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Publication Number: FHWA-HRT-05-153
Date: December 2006

Long-Term Pavement Performance Program Falling Weight Deflectometer Maintenance Manual

Chapter 1. Introduction


Understanding why some pavements perform better than others is essential to building and maintaining a cost-effective highway system. Since 1987, the Long-Term Pavement Performance (LTPP) program, a comprehensive 20-year study of in-service pavements, has conducted a series of rigorous long-term field experiments monitoring more than 2,400 asphalt and portland cement concrete pavement test sections across the United States, Puerto Rico and Canada.

Established as part of the Strategic Highway Research Program (SHRP) and now managed by the Federal Highway Administration (FHWA), LTPP was designed as a partnership with the States and Canadian Provinces. LTPP’s goal is to help the States and Provinces make decisions based on the performance of existing pavement designs that will lead to better performing and more cost-effective pavements in the future.

One aspect of the LTPP experiments is the long-term and seasonal structural response of pavement. Many pavement engineers rely on falling weight deflectometer (FWD) technology to determine this information. FWDs "thump" the pavement and record information related to its structural integrity.

Falling weight deflectometers are often preferred over destructive methods of testing because they are much faster than destructive tests and do not entail the removal of pavement materials. In addition, the testing apparatus is easily transportable as a trailer, or vehicle-mounted.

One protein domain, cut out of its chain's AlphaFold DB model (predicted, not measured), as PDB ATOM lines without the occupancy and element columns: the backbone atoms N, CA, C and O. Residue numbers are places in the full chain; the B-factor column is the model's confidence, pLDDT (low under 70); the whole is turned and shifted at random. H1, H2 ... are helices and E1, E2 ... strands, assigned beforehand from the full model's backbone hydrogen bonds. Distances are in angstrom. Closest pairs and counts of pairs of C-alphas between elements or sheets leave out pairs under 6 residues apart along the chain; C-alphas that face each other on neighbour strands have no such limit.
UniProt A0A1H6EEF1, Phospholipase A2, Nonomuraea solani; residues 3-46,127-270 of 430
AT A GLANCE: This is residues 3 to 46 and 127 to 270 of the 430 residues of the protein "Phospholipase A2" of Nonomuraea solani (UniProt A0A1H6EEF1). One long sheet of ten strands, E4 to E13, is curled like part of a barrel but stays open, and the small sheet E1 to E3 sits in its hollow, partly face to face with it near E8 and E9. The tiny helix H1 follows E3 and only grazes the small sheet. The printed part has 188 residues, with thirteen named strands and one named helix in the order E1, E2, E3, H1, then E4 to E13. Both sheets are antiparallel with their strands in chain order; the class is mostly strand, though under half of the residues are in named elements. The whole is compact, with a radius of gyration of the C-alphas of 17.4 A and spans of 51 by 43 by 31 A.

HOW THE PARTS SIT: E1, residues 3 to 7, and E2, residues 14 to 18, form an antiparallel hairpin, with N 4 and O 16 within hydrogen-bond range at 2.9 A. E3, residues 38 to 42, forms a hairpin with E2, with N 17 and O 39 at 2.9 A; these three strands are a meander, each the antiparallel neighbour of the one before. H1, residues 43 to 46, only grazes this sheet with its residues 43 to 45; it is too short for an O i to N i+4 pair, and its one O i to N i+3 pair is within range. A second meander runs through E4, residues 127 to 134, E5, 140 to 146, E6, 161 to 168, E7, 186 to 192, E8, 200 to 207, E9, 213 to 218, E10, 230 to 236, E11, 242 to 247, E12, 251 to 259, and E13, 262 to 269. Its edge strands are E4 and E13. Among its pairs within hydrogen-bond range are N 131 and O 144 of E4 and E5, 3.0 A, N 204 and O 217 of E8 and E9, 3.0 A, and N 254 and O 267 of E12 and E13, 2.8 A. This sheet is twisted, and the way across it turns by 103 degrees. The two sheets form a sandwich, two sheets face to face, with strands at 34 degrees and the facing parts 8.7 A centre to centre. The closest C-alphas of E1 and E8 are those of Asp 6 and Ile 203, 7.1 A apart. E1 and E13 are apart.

The FHWA’s LTPP program operates eight Dynatest® Model 8000 FWDs to collect deflection data on in-service pavement test sections across North America. LTPP has collected pavement deflection data in daily operations for 15 years, and in that time, the FWDs have had very little downtime. Continuous preventive maintenance is necessary to keep the complex hydraulic-electrical-mechanical FWDs operating under demanding conditions to collect high quality data and pass rigorous annual reference calibrations. The owner’s manual from the manufacturer provides guidance on most repairs and troubleshooting; however, eventually FWDs require service beyond routine maintenance—in other words, the time comes for a complete overhaul.

In spring 2003, the LTPP Southern Region support contractor overhauled one of the FWDs operated for the LTPP program. During the overhaul, the contractor documented the process with photographs and captured illustrations of the FWD components and subcomponents. This document provides FWD owners, operators, and technicians information as a supplement to the Dynatest 8000 owner’s manual. Maintenance guidelines are based on continuous operation of FWDs. Less frequent operation may require adjusting maintenance frequency; however, the owner’s manual from the manufacturer should be followed.

Maintenance activity frequencies described as "routine" or "periodical" are roughly equivalent to monthly and semiannually, respectfully. Maintenance frequencies described in distance roughly equate to operating time as 1 hour equals 80.47 kilometers (km) (1 hour equals 50 miles (mi)).


This document is divided into six chapters. Chapter 2 discusses the FWD trailer. Chapter 3 covers the subassembly. Chapter 4 discusses the strike plate, load cell, and the raise/lower bar. Chapter 5 covers the electronics, and chapter 6 is a conclusion. A maintenance log is provided in the appendix at the end of the manual.

Chapter 5 covers the electronics, and chapter 6 is a conclusion. A maintenance log is provided in the appendix at the end of the manual.

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